• Your nose appears flat in comparison to the rest of your face, and your lips appear thick. This does not necessarily suggest that you have a protruded mouth because these conditions may be met even if you do not because of a combination of a flat nose and thick lips.
  • Your chin appears to be receding in relation to your mouth. This is also not a very strict test because this condition can be met even if you do not have a protruded mouth but rather a receding chin. Your mouth appears to be protruding in this situation compared to the chin even though it may not be relative to the nose and the remainder of the face.


Protruded Mouth Surgery

Protruded Mouth Surgery

Only orthodontic treatment is used to treat mouth protrusions that are not severe in these cases. The front teeth are typically pushed into the space left by the back teeth that are situated behind the canine teeth. Any crooked teeth can also be corrected concurrently over the one and a half to two-year treatment course.

To determine the underlying reason for the protruding mouth and organize a corrective operation, every patient will need to undergo a 3D CT scan. After reviewing the CT scan findings, the surgeon will be able to provide a precise diagnosis and recommend the best method for fixing the issue. There are two primary methods for addressing a projecting mouth:


Anterior Segmental Osteotomy (ASO)

When only the gum is protruding and the teeth are straight, this procedure is used. Under general anesthesia, this treatment typically lasts one to one and a half hours.

Two premolars (two upper and two lower) located behind canine teeth will be carefully removed. A cut and repositioning of the gum bone will take place. The surgeon will next reverse the gum's protrusion by pushing the teeth and gum that are sticking out into the area where the teeth were taken.

This method can assist in repositioning the protruding gums up to 7-8 millimeters back. For roughly 6 months, orthodontic therapy is necessary to fill the empty space.


Two Jaw Surgery with ASO (Three Jaw Surgery)

When the chin is short or receding and the mouth is severely protruding (bimaxillary protrusion), this surgery is advised.

It typically takes 1-2 hours to perform this operation while under general anesthesia.

The lower jaw bones in this treatment will be cut and shifted forward to repair the receding chin after an anterior segmental osteotomy (ASO) is initially performed as previously mentioned. The bones will be fixed with surgical pins. The three-jaw procedure will simultaneously address a protruded mouth and a receding chin.


Protruded Mouth Surgery Advantages

Protruded mouth Surgery Advantages

Anterior Segmental Osteotomy (ASO)

  • A protruded mouth can be fixed with just one straightforward surgery, and the outcome is visible just one to two weeks following the procedure.
  • Compared to other facial shaping procedures, swelling is typically minimal. After two to three days, the patient can resume their regular routine.
  • With relatively little trauma, this treatment can significantly alter your appearance.


Two Jaw Surgery with ASO (Three Jaw Surgery)

  • This operation is more extensive than just an ASO surgery because it can simultaneously repair a protruded mouth and a receding or weak chin.
  • More facial symmetry can be achieved overall with this procedure than with simply an ASO procedure, and it even has the potential to lift the nose without undergoing any true nose surgery.


Protruded Mouth Surgery Risks

Protruded mouth surgery carries several dangers, just like any major procedure. Common surgical hazards include anesthetic risks, bleeding risks, and infection risks. The hazards associated with this surgery are different. Among those dangers are:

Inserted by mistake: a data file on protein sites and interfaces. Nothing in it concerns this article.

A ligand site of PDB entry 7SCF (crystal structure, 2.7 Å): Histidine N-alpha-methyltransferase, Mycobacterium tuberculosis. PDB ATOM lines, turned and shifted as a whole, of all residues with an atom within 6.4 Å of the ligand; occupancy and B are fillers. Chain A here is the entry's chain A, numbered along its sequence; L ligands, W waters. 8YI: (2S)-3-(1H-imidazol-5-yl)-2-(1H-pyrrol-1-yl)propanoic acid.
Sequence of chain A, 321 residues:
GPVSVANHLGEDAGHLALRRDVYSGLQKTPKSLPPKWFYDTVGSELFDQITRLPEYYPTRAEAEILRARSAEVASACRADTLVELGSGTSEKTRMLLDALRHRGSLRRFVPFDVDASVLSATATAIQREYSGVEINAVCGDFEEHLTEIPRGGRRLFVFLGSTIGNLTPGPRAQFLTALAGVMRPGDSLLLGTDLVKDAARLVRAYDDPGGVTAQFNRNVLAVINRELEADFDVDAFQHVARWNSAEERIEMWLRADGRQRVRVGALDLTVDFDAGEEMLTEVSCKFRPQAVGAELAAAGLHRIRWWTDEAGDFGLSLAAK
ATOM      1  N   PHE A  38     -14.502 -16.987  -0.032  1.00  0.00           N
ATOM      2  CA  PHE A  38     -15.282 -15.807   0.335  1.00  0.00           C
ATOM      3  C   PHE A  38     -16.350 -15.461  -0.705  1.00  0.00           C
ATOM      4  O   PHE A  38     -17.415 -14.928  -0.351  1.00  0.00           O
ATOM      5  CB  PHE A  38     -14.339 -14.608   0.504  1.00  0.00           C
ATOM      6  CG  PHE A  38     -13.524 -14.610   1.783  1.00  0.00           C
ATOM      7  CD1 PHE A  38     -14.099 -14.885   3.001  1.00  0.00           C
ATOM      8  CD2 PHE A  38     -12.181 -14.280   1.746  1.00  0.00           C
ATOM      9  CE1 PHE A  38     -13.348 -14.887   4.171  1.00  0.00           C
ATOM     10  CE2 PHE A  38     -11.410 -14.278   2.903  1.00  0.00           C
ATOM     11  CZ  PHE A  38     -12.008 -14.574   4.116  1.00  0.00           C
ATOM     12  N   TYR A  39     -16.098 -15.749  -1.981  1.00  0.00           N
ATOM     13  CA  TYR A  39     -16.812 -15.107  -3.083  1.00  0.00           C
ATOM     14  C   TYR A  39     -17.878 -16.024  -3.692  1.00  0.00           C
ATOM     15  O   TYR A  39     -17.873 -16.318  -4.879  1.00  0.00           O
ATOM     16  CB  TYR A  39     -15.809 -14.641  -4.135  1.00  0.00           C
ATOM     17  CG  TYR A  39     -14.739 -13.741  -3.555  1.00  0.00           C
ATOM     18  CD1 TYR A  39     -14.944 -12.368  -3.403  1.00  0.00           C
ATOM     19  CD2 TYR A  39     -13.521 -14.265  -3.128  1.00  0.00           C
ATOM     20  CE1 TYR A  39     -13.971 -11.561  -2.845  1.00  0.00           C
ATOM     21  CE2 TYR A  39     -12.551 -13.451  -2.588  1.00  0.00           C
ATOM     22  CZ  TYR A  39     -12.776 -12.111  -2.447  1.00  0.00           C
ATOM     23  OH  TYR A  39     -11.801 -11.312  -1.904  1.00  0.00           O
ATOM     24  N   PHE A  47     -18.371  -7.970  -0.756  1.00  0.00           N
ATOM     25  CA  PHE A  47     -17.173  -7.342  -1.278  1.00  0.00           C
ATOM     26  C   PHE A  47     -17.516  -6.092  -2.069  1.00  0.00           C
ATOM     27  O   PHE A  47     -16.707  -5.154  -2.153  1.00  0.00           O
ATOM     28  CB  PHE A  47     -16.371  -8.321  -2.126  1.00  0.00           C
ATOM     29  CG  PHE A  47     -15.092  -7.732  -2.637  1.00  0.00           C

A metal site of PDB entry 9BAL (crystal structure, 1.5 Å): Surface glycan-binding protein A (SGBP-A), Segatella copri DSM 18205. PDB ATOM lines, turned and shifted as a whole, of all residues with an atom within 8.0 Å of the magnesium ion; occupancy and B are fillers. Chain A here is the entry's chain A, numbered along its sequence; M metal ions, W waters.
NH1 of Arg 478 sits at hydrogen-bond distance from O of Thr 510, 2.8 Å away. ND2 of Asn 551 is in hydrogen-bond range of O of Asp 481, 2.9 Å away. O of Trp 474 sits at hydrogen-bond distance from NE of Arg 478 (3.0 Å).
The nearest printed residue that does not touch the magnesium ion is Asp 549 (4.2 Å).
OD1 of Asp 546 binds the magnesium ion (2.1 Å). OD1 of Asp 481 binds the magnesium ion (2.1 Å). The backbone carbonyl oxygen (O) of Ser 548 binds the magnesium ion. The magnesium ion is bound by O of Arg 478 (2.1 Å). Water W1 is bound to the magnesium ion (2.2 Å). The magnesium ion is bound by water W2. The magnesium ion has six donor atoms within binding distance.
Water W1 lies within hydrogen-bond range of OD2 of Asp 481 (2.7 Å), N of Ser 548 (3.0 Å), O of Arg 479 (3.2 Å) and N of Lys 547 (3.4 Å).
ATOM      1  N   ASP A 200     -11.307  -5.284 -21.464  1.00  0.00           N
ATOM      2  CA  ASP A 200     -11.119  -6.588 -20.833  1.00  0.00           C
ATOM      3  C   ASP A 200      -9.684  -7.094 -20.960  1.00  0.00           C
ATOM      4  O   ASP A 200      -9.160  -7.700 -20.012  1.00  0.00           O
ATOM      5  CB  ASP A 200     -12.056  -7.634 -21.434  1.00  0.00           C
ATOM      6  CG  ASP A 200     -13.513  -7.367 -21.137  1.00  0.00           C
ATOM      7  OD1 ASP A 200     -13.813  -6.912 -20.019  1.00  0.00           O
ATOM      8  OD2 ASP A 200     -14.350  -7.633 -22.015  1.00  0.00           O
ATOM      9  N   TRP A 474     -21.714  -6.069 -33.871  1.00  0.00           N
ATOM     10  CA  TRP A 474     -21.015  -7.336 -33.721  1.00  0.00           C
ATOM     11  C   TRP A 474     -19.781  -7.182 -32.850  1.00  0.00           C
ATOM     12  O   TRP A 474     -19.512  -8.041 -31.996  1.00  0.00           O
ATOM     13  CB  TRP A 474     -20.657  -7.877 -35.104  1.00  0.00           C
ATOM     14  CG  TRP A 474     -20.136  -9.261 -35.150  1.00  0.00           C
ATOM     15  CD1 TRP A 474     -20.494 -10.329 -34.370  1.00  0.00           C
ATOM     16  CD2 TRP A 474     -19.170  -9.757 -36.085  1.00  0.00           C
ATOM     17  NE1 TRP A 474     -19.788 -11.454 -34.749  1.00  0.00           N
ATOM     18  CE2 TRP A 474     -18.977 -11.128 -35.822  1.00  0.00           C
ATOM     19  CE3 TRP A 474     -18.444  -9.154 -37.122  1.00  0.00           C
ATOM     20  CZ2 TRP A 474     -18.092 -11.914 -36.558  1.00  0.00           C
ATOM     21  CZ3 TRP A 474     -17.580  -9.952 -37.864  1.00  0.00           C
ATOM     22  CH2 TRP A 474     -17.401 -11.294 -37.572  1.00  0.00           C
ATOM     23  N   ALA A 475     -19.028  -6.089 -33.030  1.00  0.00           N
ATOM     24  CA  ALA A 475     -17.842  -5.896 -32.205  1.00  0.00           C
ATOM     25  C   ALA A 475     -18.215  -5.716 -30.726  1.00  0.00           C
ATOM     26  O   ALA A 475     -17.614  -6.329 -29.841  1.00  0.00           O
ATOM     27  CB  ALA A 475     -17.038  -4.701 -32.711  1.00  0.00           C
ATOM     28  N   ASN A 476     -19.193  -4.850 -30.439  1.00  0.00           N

• Damage to your teeth
  • Your bones do not heal properly.
  • Your jaw joint is giving you problems.
  • You are unable to fully open your mouth as you would like.
  • After surgery, your lower lip and cheeks are still numb.
  • If your initial surgery didn't address all of your issues, you might require another surgery.
  • You could experience a recurrence of the protrusion that led to your surgery.
  • You may have scars.


Protruded Mouth Surgery Recovery

Protruded Mouth Surgery Recovery

Anterior Segmental Osteotomy (ASO)

ASO surgery is a cosmetic procedure with a short recovery time.

For a few days following surgery, moderate pain is typical. After two weeks, patients can resume their normal routines, however, it is advised that they avoid vigorous activity for at least six weeks.

For the first two weeks following the treatment, it is strongly advised to have soft foods and healthy beverages such as thin rice gruel, fresh juice, unsweetened milk, and drinkable liquid foods since they may be easily chewed and reduce pressure and swelling around the jaws.

One week following the procedure, the patient must see the doctor to make sure there are no problems or oral infections.


Two Jaw Surgery with ASO (Three Jaw Surgery)

As a result of this surgery's greater complexity compared to ASO, the patient's return to normalcy will take longer.

After the surgery, the patient will need to stay in a hospital for at least two days.

Immediately following surgery, ice packs must be used continuously. Until the doctor sees you the following morning, the bandages on your face should also be kept in place.

Since the jaw bones are not generally fixed together, it is advisable to eat soft foods. After undergoing a 3D CT scan to ensure there are no problems, the patient can be discharged from the hospital. Stress or physical exertion that is too strong should be deliberately avoided. After 8-10 days, the sutures can be removed.


Mouth Protrusion Surgery Cost

Mouth Protrusion Surgery Cost

Protruding mouth surgery might cost between $12,000 and $20,000 if health insurance is not used to pay for the treatment. Although a protruded mouth is often fixed to enhance one's look, in rare instances where it is shown to contribute to dental malocclusion or misalignment (abnormal bite), which can then cause difficulties with eating or digestion of food, it may be covered by insurance.

Costs differ depending on the surgeon, the location, and the complexity of the treatment.



From preoperative planning through the completion of the surgery, mouth protrusion surgery depends on tight cooperation between the surgeon and the orthodontist. Preoperative planning and dentofacial deformity evaluations are made more accurate using virtual computer planning. Additionally, it is a crucial tool for giving thorough patient education.